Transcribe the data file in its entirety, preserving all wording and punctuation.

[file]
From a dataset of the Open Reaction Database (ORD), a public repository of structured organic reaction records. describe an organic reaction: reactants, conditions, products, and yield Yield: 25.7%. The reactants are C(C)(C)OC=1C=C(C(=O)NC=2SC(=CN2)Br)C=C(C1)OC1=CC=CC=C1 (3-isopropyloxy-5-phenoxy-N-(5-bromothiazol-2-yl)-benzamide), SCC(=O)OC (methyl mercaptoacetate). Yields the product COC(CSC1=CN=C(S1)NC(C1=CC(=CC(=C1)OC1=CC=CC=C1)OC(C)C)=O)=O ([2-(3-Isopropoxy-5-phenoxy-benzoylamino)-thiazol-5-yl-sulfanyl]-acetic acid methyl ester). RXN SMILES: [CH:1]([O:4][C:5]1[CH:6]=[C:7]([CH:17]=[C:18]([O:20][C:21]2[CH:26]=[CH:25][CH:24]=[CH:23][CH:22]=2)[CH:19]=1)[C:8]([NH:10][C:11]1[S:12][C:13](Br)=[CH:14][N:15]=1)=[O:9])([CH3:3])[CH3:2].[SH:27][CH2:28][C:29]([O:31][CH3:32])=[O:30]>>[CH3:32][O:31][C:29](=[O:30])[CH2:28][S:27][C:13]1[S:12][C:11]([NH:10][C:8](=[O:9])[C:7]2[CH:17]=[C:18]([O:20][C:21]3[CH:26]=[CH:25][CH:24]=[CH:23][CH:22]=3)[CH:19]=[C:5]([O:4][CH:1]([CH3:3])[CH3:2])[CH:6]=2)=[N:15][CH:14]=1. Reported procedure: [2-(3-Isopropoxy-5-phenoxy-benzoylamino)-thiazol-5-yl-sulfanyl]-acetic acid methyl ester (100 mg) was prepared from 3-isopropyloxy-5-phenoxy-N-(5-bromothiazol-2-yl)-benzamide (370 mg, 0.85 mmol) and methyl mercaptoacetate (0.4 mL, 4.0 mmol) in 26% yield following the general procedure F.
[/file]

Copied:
From a dataset of the Open Reaction Database (ORD), a public repository of structured organic reaction records. describe an organic reaction: reactants, conditions, products, and yield Yield: 25.7%. The reactants are C(C)(C)OC=1C=C(C(=O)NC=2SC(=CN2)Br)C=C(C1)OC1=CC=CC=C1 (3-isopropyloxy-5-phenoxy-N-(5-bromothiazol-2-yl)-benzamide), SCC(=O)OC (methyl mercaptoacetate). Yields the product COC(CSC1=CN=C(S1)NC(C1=CC(=CC(=C1)OC1=CC=CC=C1)OC(C)C)=O)=O ([2-(3-Isopropoxy-5-phenoxy-benzoylamino)-thiazol-5-yl-sulfanyl]-acetic acid methyl ester). RXN SMILES: [CH:1]([O:4][C:5]1[CH:6]=[C:7]([CH:17]=[C:18]([O:20][C:21]2[CH:26]=[CH:25][CH:24]=[CH:23][CH:22]=2)[CH:19]=1)[C:8]([NH:10][C:11]1[S:12][C:13](Br)=[CH:14][N:15]=1)=[O:9])([CH3:3])[CH3:2].[SH:27][CH2:28][C:29]([O:31][CH3:32])=[O:30]>>[CH3:32][O:31][C:29](=[O:30])[CH2:28][S:27][C:13]1[S:12][C:11]([NH:10][C:8](=[O:9])[C:7]2[CH:17]=[C:18]([O:20][C:21]3[CH:26]=[CH:25][CH:24]=[CH:23][CH:22]=3)[CH:19]=[C:5]([O:4][CH:1]([CH3:3])[CH3:2])[CH:6]=2)=[N:15][CH:14]=1. Reported procedure: [2-(3-Isopropoxy-5-phenoxy-benzoylamino)-thiazol-5-yl-sulfanyl]-acetic acid methyl ester (100 mg) was prepared from 3-isopropyloxy-5-phenoxy-N-(5-bromothiazol-2-yl)-benzamide (370 mg, 0.85 mmol) and methyl mercaptoacetate (0.4 mL, 4.0 mmol) in 26% yield following the general procedure F.